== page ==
Special Needs Parenting is one of those experiences that you must have first hand knowledge of in order to truly appreciate it’s challenges.
I’m going to speak only for myself and share a few ways that someone could brighten my day.
It goes without saying that these things would very likely brighten the day of many other Special Needs Parents as well. I simply prefer not to speak for those who can speak for themselves, that’s all.
Make sense? Okay, awesome!
One of the biggest things that I personally struggle with is the feeling of despair. There is so much that needs to get done that simply doesn’t because I’m beyond overwhelmed, exhausted and stretched entirely too thin.
Everyday I’m caring for three boys on the Autism Spectrum, one being very medically fragile and my chronically ill wife. Most of the time I feel like I’m failing everyone.
I can’t tell you how uplifting it feels to hear that I’m doing a good job. Being that I’m my own worst critic, I’m very hard on myself and when someone takes a moment out of their busy day to simply say “hey, you’re doing a really good job. I know it might not feel like you are but from where I’m standing, you’re doing the impossible.”
When someone takes the time to point out that I’m doing a good job, it puts a smile on my face and gives me the strength to keep fighting of a bit longer.
I’m pretty sure that most Special Needs Parents would find it within themselves to smile at such a compliment as well. You would not believe the power a few kind words can have.
One of the things that really stresses me out on top of everything else, especially during the summer, is keeping up with the yard. Most weeks it’s a choice between cutting the grass, weeding the gardens, trimming back all the overgrowth or doing something that one of my three Autistic kids happens to desperately need in that moment.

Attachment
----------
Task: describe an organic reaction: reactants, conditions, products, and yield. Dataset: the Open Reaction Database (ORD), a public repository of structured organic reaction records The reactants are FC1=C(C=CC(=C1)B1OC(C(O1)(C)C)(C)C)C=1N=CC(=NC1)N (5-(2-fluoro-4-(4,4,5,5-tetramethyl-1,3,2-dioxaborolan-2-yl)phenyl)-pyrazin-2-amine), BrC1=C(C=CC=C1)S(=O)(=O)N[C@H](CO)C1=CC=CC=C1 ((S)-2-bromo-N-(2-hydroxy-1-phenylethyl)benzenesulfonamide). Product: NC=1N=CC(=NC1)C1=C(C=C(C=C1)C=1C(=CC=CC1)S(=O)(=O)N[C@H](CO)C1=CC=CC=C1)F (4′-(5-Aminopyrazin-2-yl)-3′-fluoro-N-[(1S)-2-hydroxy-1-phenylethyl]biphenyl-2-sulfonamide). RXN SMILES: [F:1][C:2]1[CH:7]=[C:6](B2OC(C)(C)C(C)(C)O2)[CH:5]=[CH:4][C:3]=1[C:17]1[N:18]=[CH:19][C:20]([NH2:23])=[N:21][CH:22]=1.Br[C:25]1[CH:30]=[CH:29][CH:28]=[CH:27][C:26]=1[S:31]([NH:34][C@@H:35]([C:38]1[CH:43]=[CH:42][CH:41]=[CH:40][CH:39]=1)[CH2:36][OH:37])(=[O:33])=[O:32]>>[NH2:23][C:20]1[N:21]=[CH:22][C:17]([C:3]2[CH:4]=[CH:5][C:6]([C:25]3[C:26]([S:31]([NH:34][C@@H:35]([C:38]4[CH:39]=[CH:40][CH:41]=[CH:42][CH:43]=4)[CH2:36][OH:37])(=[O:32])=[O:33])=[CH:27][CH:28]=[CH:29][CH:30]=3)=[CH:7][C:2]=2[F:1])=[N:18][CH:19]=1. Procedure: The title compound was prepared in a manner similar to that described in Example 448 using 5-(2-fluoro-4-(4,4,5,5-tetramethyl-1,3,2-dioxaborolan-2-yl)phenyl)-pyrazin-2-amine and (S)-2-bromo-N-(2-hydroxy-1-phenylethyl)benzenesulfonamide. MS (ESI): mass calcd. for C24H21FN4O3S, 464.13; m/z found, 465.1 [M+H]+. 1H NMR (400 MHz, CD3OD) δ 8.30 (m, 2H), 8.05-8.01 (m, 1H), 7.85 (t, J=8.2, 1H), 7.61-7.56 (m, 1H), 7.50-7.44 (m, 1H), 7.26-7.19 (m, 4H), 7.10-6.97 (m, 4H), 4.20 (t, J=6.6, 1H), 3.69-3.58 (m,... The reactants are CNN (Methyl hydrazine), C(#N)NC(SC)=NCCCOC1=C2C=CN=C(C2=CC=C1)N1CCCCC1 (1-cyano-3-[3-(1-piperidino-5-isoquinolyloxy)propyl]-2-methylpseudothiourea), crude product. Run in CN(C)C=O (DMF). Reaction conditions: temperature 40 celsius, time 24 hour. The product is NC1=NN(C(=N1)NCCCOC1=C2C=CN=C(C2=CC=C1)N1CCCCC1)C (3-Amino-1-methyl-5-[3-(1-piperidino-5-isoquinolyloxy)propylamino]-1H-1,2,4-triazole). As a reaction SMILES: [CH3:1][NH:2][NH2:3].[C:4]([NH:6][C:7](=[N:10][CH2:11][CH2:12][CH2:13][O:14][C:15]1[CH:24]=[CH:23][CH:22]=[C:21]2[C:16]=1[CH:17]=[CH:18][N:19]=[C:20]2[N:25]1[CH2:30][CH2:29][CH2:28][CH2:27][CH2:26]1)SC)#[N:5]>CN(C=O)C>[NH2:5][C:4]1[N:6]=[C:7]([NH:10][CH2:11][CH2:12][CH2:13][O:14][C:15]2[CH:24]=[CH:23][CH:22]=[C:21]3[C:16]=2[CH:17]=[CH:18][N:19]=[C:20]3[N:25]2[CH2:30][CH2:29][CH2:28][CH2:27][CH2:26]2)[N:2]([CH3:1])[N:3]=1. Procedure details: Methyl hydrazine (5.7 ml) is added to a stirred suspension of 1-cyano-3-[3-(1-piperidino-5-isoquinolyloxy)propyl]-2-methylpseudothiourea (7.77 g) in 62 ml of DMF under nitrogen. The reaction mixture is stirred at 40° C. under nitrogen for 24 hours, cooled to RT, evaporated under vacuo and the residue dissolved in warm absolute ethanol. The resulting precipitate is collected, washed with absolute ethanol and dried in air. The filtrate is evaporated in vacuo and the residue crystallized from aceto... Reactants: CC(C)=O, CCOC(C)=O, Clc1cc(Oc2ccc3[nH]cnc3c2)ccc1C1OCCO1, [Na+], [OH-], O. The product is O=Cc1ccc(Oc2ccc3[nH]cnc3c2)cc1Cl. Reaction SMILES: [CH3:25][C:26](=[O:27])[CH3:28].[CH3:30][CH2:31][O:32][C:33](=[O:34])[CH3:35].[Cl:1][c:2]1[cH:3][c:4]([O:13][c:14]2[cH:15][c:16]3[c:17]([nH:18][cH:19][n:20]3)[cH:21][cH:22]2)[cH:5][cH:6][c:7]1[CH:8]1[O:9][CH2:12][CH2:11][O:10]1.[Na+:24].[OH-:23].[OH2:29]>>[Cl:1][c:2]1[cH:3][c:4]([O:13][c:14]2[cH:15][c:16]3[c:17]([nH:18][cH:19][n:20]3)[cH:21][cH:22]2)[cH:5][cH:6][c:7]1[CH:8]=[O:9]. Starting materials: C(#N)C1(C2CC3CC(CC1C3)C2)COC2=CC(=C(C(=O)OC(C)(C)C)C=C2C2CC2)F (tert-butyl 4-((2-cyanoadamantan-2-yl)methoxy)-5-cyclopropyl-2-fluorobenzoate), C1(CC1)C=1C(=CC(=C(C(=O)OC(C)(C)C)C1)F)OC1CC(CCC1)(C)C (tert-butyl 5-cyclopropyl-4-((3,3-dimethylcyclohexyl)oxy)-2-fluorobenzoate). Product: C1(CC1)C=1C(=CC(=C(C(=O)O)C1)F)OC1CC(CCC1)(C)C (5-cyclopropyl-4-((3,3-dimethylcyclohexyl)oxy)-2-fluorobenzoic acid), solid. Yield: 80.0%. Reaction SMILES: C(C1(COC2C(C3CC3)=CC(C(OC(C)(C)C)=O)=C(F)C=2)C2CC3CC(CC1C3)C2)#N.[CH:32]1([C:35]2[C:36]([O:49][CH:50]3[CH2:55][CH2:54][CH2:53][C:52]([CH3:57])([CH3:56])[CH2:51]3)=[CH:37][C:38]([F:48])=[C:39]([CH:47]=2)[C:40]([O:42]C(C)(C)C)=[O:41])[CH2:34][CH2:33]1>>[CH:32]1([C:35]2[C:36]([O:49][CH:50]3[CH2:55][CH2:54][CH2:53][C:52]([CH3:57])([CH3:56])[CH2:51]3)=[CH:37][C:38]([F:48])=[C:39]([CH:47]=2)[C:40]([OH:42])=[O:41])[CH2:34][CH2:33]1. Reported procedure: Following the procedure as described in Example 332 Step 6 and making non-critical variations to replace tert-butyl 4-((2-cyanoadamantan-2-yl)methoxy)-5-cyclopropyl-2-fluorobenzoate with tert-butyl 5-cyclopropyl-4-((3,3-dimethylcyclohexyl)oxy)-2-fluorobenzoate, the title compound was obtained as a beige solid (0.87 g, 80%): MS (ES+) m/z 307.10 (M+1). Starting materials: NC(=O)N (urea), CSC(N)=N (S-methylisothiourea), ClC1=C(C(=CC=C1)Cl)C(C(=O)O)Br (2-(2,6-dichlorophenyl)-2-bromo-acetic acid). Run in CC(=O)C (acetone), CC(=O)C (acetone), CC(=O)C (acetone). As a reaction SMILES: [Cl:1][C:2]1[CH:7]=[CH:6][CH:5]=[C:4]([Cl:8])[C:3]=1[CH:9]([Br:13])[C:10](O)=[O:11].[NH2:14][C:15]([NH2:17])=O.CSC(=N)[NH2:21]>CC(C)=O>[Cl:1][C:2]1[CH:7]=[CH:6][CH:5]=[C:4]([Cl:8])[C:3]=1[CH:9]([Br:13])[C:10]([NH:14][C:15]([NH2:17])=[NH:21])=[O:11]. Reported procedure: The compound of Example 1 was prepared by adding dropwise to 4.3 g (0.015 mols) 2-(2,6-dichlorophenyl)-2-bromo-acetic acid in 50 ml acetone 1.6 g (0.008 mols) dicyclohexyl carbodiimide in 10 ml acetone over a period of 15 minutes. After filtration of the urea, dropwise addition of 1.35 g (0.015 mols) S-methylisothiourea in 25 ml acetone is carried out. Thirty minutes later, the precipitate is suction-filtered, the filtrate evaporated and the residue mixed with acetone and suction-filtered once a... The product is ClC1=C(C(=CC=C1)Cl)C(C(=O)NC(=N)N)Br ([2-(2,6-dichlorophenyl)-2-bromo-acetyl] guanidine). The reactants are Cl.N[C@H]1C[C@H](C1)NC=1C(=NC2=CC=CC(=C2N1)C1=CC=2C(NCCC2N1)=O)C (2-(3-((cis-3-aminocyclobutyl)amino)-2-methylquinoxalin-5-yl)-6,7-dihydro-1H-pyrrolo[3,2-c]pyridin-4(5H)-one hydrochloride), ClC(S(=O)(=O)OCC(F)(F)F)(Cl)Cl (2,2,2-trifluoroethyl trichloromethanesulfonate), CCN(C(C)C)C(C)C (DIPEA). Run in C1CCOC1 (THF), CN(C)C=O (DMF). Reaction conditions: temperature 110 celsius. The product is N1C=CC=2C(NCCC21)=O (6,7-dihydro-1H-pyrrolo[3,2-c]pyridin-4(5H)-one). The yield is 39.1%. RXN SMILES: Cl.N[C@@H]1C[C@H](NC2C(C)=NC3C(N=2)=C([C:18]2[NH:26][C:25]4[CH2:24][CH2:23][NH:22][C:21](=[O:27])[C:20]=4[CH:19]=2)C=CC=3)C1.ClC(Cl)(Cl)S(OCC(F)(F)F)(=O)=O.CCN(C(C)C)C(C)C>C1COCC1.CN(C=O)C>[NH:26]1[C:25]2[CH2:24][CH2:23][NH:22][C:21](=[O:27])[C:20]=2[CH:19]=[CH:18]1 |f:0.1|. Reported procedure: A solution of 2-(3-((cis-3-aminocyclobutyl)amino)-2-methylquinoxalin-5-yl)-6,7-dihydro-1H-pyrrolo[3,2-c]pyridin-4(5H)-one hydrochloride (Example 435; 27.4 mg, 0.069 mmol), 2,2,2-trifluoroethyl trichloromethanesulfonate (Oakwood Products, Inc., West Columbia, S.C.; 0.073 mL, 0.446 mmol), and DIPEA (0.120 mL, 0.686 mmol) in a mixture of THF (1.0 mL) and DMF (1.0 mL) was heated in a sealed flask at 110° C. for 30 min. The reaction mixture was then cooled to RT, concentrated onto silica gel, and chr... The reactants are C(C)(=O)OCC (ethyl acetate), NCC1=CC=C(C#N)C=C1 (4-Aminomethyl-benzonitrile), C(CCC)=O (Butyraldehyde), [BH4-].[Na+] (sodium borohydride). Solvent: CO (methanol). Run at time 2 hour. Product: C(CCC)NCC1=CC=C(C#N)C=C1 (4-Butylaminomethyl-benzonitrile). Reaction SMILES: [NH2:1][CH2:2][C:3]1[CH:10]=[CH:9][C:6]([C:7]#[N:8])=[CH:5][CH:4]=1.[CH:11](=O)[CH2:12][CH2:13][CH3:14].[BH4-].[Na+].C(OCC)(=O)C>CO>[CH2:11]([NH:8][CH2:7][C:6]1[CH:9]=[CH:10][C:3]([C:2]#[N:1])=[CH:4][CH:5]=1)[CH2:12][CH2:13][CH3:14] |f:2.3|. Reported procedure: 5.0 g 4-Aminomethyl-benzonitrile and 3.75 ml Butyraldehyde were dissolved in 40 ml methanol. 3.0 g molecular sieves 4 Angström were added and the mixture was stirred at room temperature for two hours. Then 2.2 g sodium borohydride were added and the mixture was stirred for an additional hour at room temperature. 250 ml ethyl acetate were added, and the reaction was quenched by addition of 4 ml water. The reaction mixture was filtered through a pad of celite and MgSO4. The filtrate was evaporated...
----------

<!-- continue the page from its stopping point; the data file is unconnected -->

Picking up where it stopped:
The yard will of course take a back seat to my kids. However, that doesn’t mean that the yard work still doesn’t need done, it just means that it isn’t a priority and will only be more challenging when I don’t around to it.
I feel guilty because most of my neighbors take really good care of their property and then there’s my yard, an eyesore.
It would be absolutely amazing if someone offered to help me with the outdoor maintenance. That would remove a huge weight from my shoulders.
Think about what it must be like for a single parent with a special needs child. I bet that they would be moved to tears if someone offered them help in this area. This could easily be done over a weekend and I assure you the good karma would last long past Monday morning.
Perhaps time or distance won’t permit you to physically be there. That doesn’t mean that you can’t still have a positive impact on someone’s life.
There are few things in this world that I appreciate more than receiving a phone call from a family member or friend that doesn’t want something from me. This doesn’t happen much at all in my life.
I would love to get a phone call from a sibling or old friend, just wanting to know how I’m doing. That would help me to feel noticed and far less invisible. I would feel like I mattered, like someone actually cared about how I was feeling. When you are isolated and feeling alone, a phone call, email or text message like this can make all the difference in the world.
Who wouldn’t benefit from being reminded that they matter?
These are just a few things that would not only brighten my day but also brighten the day’s of many other Special Needs Parents out there as well.
The list of possibilities could literally go on forever.
It all comes down to making a person, who’s totally immersed in the exhausting and underappreciated world of Special Needs Parenting, feel like they matter. This doesn’t have to cost you anything more than a few minutes of your time.
Remember that even something as seemingly simple as a few kind words can make a world of difference in the life of a Special Needs Parent.
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